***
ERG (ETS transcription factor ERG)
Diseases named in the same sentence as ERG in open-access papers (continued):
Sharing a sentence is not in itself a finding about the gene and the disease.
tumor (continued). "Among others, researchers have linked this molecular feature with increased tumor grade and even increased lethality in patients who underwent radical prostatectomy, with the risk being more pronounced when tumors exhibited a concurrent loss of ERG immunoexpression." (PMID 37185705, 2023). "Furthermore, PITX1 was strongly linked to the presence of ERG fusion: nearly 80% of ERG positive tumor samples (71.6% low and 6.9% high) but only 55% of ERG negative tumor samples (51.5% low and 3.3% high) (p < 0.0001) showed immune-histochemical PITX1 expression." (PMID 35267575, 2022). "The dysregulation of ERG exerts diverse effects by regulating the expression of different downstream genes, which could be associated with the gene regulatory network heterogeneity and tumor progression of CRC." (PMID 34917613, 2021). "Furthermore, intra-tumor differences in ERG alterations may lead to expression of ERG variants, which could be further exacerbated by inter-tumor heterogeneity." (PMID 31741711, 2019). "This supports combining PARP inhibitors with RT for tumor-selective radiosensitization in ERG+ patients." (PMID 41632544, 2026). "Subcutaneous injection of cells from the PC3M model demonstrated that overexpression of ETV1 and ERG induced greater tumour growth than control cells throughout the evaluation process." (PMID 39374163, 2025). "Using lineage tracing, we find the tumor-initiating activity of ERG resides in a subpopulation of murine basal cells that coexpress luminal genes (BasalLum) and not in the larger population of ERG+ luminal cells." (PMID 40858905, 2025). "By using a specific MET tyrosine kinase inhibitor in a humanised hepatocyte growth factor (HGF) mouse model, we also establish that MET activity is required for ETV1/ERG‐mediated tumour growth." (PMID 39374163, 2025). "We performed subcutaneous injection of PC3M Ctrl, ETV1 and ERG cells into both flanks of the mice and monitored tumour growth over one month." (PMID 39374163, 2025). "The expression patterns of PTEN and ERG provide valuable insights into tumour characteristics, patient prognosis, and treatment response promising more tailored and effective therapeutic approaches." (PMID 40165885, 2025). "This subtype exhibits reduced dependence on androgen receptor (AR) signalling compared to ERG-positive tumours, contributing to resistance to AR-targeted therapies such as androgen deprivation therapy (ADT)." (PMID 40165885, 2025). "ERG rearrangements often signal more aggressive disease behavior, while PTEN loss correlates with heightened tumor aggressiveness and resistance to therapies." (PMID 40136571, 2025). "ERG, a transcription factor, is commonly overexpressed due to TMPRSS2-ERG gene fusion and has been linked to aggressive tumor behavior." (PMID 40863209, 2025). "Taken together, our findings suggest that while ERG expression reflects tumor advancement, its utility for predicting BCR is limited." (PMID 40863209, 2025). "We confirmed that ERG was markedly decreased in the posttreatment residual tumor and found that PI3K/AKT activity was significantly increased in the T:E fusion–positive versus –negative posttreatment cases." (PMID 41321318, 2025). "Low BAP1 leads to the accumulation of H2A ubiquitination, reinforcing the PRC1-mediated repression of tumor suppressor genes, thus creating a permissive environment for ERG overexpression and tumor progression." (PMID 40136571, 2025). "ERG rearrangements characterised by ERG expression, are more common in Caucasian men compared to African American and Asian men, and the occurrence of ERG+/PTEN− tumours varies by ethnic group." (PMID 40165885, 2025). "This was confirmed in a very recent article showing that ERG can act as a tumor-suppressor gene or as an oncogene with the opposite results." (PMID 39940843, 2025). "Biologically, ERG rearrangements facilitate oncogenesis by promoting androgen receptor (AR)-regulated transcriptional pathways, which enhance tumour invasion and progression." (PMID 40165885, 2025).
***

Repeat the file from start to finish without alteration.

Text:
ERG (ETS transcription factor ERG)
Diseases named in the same sentence as ERG in open-access papers (continued):
Sharing a sentence is not in itself a finding about the gene and the disease.
tumor (continued). "Among others, researchers have linked this molecular feature with increased tumor grade and even increased lethality in patients who underwent radical prostatectomy, with the risk being more pronounced when tumors exhibited a concurrent loss of ERG immunoexpression." (PMID 37185705, 2023). "Furthermore, PITX1 was strongly linked to the presence of ERG fusion: nearly 80% of ERG positive tumor samples (71.6% low and 6.9% high) but only 55% of ERG negative tumor samples (51.5% low and 3.3% high) (p < 0.0001) showed immune-histochemical PITX1 expression." (PMID 35267575, 2022). "The dysregulation of ERG exerts diverse effects by regulating the expression of different downstream genes, which could be associated with the gene regulatory network heterogeneity and tumor progression of CRC." (PMID 34917613, 2021). "Furthermore, intra-tumor differences in ERG alterations may lead to expression of ERG variants, which could be further exacerbated by inter-tumor heterogeneity." (PMID 31741711, 2019). "This supports combining PARP inhibitors with RT for tumor-selective radiosensitization in ERG+ patients." (PMID 41632544, 2026). "Subcutaneous injection of cells from the PC3M model demonstrated that overexpression of ETV1 and ERG induced greater tumour growth than control cells throughout the evaluation process." (PMID 39374163, 2025). "Using lineage tracing, we find the tumor-initiating activity of ERG resides in a subpopulation of murine basal cells that coexpress luminal genes (BasalLum) and not in the larger population of ERG+ luminal cells." (PMID 40858905, 2025). "By using a specific MET tyrosine kinase inhibitor in a humanised hepatocyte growth factor (HGF) mouse model, we also establish that MET activity is required for ETV1/ERG‐mediated tumour growth." (PMID 39374163, 2025). "We performed subcutaneous injection of PC3M Ctrl, ETV1 and ERG cells into both flanks of the mice and monitored tumour growth over one month." (PMID 39374163, 2025). "The expression patterns of PTEN and ERG provide valuable insights into tumour characteristics, patient prognosis, and treatment response promising more tailored and effective therapeutic approaches." (PMID 40165885, 2025). "This subtype exhibits reduced dependence on androgen receptor (AR) signalling compared to ERG-positive tumours, contributing to resistance to AR-targeted therapies such as androgen deprivation therapy (ADT)." (PMID 40165885, 2025). "ERG rearrangements often signal more aggressive disease behavior, while PTEN loss correlates with heightened tumor aggressiveness and resistance to therapies." (PMID 40136571, 2025). "ERG, a transcription factor, is commonly overexpressed due to TMPRSS2-ERG gene fusion and has been linked to aggressive tumor behavior." (PMID 40863209, 2025). "Taken together, our findings suggest that while ERG expression reflects tumor advancement, its utility for predicting BCR is limited." (PMID 40863209, 2025). "We confirmed that ERG was markedly decreased in the posttreatment residual tumor and found that PI3K/AKT activity was significantly increased in the T:E fusion–positive versus –negative posttreatment cases." (PMID 41321318, 2025). "Low BAP1 leads to the accumulation of H2A ubiquitination, reinforcing the PRC1-mediated repression of tumor suppressor genes, thus creating a permissive environment for ERG overexpression and tumor progression." (PMID 40136571, 2025). "ERG rearrangements characterised by ERG expression, are more common in Caucasian men compared to African American and Asian men, and the occurrence of ERG+/PTEN− tumours varies by ethnic group." (PMID 40165885, 2025). "This was confirmed in a very recent article showing that ERG can act as a tumor-suppressor gene or as an oncogene with the opposite results." (PMID 39940843, 2025). "Biologically, ERG rearrangements facilitate oncogenesis by promoting androgen receptor (AR)-regulated transcriptional pathways, which enhance tumour invasion and progression." (PMID 40165885, 2025).